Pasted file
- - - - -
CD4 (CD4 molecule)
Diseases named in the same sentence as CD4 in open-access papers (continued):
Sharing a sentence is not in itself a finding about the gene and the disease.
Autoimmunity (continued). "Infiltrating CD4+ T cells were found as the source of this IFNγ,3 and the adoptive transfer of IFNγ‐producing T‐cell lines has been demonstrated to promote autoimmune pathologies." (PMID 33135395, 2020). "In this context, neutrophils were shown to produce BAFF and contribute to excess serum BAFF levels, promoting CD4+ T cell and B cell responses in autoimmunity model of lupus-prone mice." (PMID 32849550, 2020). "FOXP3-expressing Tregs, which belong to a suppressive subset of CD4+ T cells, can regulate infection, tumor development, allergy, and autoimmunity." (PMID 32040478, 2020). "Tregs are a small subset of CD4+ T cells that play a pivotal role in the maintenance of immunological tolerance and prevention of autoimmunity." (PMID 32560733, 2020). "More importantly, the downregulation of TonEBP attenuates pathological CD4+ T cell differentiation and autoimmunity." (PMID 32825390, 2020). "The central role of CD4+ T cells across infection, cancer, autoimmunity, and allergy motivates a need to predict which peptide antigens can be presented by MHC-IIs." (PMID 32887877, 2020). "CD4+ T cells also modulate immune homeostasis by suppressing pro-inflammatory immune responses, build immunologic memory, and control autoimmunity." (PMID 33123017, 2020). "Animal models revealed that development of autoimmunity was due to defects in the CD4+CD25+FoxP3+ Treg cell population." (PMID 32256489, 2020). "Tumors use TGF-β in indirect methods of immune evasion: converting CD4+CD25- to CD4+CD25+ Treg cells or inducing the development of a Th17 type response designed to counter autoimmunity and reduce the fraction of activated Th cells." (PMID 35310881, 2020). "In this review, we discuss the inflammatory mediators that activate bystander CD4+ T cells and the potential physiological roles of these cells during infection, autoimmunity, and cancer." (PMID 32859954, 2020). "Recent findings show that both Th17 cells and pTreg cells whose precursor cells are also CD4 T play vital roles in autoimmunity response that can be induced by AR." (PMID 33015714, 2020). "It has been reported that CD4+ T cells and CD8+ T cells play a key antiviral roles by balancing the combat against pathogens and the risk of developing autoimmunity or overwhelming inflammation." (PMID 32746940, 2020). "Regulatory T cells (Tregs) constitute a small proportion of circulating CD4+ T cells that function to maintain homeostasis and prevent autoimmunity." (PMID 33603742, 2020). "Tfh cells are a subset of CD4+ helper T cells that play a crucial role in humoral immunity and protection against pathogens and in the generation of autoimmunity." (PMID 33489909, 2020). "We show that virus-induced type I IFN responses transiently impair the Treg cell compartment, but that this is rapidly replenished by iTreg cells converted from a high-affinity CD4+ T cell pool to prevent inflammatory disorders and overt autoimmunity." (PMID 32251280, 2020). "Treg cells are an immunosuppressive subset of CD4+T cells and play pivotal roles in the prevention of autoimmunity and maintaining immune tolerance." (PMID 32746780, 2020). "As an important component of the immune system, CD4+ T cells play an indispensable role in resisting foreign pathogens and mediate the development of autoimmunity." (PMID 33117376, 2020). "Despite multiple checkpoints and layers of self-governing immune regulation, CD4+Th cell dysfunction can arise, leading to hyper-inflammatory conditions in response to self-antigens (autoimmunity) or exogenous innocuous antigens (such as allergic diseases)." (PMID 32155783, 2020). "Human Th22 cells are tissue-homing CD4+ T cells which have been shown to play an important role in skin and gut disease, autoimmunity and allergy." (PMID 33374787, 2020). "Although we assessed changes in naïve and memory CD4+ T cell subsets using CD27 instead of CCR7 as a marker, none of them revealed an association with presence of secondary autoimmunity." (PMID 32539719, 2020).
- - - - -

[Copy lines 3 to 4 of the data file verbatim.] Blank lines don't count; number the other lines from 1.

Sharing a sentence is not in itself a finding about the gene and the disease.
Autoimmunity (continued). "Infiltrating CD4+ T cells were found as the source of this IFNγ,3 and the adoptive transfer of IFNγ‐producing T‐cell lines has been demonstrated to promote autoimmune pathologies." (PMID 33135395, 2020). "In this context, neutrophils were shown to produce BAFF and contribute to excess serum BAFF levels, promoting CD4+ T cell and B cell responses in autoimmunity model of lupus-prone mice." (PMID 32849550, 2020). "FOXP3-expressing Tregs, which belong to a suppressive subset of CD4+ T cells, can regulate infection, tumor development, allergy, and autoimmunity." (PMID 32040478, 2020). "Tregs are a small subset of CD4+ T cells that play a pivotal role in the maintenance of immunological tolerance and prevention of autoimmunity." (PMID 32560733, 2020). "More importantly, the downregulation of TonEBP attenuates pathological CD4+ T cell differentiation and autoimmunity." (PMID 32825390, 2020). "The central role of CD4+ T cells across infection, cancer, autoimmunity, and allergy motivates a need to predict which peptide antigens can be presented by MHC-IIs." (PMID 32887877, 2020). "CD4+ T cells also modulate immune homeostasis by suppressing pro-inflammatory immune responses, build immunologic memory, and control autoimmunity." (PMID 33123017, 2020). "Animal models revealed that development of autoimmunity was due to defects in the CD4+CD25+FoxP3+ Treg cell population." (PMID 32256489, 2020). "Tumors use TGF-β in indirect methods of immune evasion: converting CD4+CD25- to CD4+CD25+ Treg cells or inducing the development of a Th17 type response designed to counter autoimmunity and reduce the fraction of activated Th cells." (PMID 35310881, 2020). "In this review, we discuss the inflammatory mediators that activate bystander CD4+ T cells and the potential physiological roles of these cells during infection, autoimmunity, and cancer." (PMID 32859954, 2020). "Recent findings show that both Th17 cells and pTreg cells whose precursor cells are also CD4 T play vital roles in autoimmunity response that can be induced by AR." (PMID 33015714, 2020). "It has been reported that CD4+ T cells and CD8+ T cells play a key antiviral roles by balancing the combat against pathogens and the risk of developing autoimmunity or overwhelming inflammation." (PMID 32746940, 2020). "Regulatory T cells (Tregs) constitute a small proportion of circulating CD4+ T cells that function to maintain homeostasis and prevent autoimmunity." (PMID 33603742, 2020). "Tfh cells are a subset of CD4+ helper T cells that play a crucial role in humoral immunity and protection against pathogens and in the generation of autoimmunity." (PMID 33489909, 2020). "We show that virus-induced type I IFN responses transiently impair the Treg cell compartment, but that this is rapidly replenished by iTreg cells converted from a high-affinity CD4+ T cell pool to prevent inflammatory disorders and overt autoimmunity." (PMID 32251280, 2020). "Treg cells are an immunosuppressive subset of CD4+T cells and play pivotal roles in the prevention of autoimmunity and maintaining immune tolerance." (PMID 32746780, 2020). "As an important component of the immune system, CD4+ T cells play an indispensable role in resisting foreign pathogens and mediate the development of autoimmunity." (PMID 33117376, 2020). "Despite multiple checkpoints and layers of self-governing immune regulation, CD4+Th cell dysfunction can arise, leading to hyper-inflammatory conditions in response to self-antigens (autoimmunity) or exogenous innocuous antigens (such as allergic diseases)." (PMID 32155783, 2020). "Human Th22 cells are tissue-homing CD4+ T cells which have been shown to play an important role in skin and gut disease, autoimmunity and allergy." (PMID 33374787, 2020). "Although we assessed changes in naïve and memory CD4+ T cell subsets using CD27 instead of CCR7 as a marker, none of them revealed an association with presence of secondary autoimmunity." (PMID 32539719, 2020).